By the time Overwatch had come out I’d spent months playing the beta, so I’ve basically not played it since the far side of E3. Regardless, it’s one of my favorite games of the year, blending dozens of shooter styles together to make an infinitely replayable team game with a skill ceiling that’s only limited by your team’s ability to communicate. I think my favorite thing about Overwatch is that it could have been a much more dumbed down version of what it is. But Blizzard are so good at teaching the player new tricks that they just built the game they wanted and figured out how to get players up to speed later. Overwatch, unlike so many online shooters, respects the player's intelligence. Except for the loot crates. They blow.

I played Inside in one sitting while my wife read a book beside me. When the final chapter happened, my mouth was basically agape for five minutes straight. She had been peering at the screen over the top of her book this whole time, tapped me on the shoulder and asked, “Do video games usually do things like this?”. I turned, stared directly into her eyes and said, “No."

I don’t care about Pokémon. I’ve never played any of the games, I’m not into weird Japanese shit, and I hate leaving the house. So on paper this weird app was never for me. But for a good two months it became the only game people were talking about outside of our tech bubble. One of the guests to our wedding in Ireland promised her mother she’d catch a rare Pokémon that was only available in Europe. For weeks there were packs of tweens walking around Oakland with their phones out. And one evening myself and a bunch of my mates got in a car and drove to our old school to catch a fucking Snorlax because it popped up on a Pokémon GPS Tracker. Good job Pokémon GO! You made the list.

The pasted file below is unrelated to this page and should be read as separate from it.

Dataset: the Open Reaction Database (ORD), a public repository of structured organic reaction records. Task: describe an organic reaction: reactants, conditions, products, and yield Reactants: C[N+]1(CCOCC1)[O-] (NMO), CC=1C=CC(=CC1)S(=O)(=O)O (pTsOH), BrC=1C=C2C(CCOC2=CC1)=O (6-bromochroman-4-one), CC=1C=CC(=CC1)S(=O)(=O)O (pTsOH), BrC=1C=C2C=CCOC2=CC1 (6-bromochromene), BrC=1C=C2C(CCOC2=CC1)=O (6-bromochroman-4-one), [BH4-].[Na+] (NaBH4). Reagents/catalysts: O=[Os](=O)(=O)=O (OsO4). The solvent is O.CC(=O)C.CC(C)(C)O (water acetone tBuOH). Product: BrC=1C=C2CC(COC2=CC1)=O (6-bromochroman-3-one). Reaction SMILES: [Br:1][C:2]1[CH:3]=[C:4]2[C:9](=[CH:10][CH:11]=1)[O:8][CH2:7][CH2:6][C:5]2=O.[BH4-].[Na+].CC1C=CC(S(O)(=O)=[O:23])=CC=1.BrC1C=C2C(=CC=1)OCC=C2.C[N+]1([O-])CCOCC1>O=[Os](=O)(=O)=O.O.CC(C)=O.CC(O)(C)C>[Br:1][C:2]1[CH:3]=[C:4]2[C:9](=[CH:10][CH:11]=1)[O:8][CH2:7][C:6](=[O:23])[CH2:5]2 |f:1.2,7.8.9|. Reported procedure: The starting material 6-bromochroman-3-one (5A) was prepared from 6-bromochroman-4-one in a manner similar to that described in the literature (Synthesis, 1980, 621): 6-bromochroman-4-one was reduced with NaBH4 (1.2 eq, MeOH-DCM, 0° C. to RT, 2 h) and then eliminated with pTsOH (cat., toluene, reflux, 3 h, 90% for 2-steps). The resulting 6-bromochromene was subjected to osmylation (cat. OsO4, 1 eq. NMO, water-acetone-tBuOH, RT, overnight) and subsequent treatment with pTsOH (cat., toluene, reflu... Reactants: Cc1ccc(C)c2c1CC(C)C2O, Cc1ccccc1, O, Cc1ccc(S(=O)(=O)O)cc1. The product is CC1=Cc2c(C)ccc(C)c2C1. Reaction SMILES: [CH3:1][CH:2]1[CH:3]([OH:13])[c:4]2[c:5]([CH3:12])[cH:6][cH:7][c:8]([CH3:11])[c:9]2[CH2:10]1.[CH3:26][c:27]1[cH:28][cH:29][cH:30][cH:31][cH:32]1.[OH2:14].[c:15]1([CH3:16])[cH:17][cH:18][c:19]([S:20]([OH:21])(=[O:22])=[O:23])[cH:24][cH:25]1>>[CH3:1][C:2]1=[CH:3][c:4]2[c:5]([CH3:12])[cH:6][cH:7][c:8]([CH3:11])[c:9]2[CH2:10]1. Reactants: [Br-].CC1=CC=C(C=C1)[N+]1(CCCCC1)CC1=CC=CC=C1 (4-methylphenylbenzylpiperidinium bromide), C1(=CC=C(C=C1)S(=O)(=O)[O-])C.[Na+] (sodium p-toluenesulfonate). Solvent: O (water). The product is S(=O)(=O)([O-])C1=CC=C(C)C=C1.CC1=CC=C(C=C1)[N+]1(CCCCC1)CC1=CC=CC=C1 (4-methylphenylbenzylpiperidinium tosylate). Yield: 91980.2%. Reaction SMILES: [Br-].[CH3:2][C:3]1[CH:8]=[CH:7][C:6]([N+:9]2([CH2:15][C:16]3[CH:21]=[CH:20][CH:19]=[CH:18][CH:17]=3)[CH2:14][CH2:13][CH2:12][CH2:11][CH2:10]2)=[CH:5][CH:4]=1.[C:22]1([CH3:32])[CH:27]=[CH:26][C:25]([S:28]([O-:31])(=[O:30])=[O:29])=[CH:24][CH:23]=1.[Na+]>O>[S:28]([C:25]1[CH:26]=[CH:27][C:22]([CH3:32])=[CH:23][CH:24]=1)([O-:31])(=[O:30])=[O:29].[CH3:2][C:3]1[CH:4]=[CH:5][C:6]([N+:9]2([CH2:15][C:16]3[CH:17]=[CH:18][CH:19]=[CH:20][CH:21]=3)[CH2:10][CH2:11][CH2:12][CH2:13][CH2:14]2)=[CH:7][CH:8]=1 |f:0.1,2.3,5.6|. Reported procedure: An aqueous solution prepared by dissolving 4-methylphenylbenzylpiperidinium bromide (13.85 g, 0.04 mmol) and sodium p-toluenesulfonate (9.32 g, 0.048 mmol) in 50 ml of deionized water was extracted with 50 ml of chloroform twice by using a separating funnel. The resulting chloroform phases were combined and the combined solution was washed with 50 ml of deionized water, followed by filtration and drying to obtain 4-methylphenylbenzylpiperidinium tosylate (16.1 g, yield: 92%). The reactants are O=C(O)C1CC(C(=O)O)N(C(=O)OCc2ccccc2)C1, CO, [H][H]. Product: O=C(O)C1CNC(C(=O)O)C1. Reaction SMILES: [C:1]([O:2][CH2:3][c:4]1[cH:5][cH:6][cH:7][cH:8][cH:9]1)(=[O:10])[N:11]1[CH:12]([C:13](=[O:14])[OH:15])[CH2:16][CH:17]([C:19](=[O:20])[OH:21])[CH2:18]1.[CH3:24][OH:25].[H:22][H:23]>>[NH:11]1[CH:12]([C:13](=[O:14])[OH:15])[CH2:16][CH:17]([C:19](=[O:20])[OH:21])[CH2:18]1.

Overcooked is the best couch co-op game released this year, and though myself and my wife knocked it out in a week, we enjoyed every minute. It seems perfectly designed for two people, with the initial levels retaining challenge and the ending levels getting to Tokyo Jungle co-op levels of impossibility. New mechanics were layered in at expert pace, and critically for a game of this nature, the controls felt tight and fair. Grab a friend, and fight over cutting lettuce.

It’s actually kind of sad that Titanfall 2’s campaign is such a breath of fresh air, because it walks pretty familiar territory for anyone who played a first person campaign in the mid 2000s. What I love about Titanfall 2’s campaign is that it uses the mobility in that game in ways that the multiplayer never could. The shackles came off, and it seemed like every idea the team had accumulated over their five years working on the franchise bubbled to the surface all at once. Once the campaign got going, each new chapter introduced a new bizarre twist on the gameplay that made it a joy to keep playing. The final third of the campaign is one of the best in living memory. Great job Respawn, you reminded us how good these games should be. The multiplayer was cool too.

Virtual reality doesn’t have a singular experience that deserves to get on this list, but taken as a whole it is most certainly one of the best gaming experiences of the year. It has fun, snackable games like Accounting, Job Simulator and The Lab. Visiting all my old haunts around the world in Google Maps VR gave me one of the most emotional moments of the year. My wife happily lost herself in Tilt Brush for hours at a time. And I’ll never forget the time I played paintball with a team of children in Rec Room. The Vive has been a consistent source of escapism in my household, and I look forward to using it even more next year.

Late to the Party Award: Spelunky (Runner up: Ocarina of Time)

Most played game that didn’t make the list award: Jackbox Party Pack 3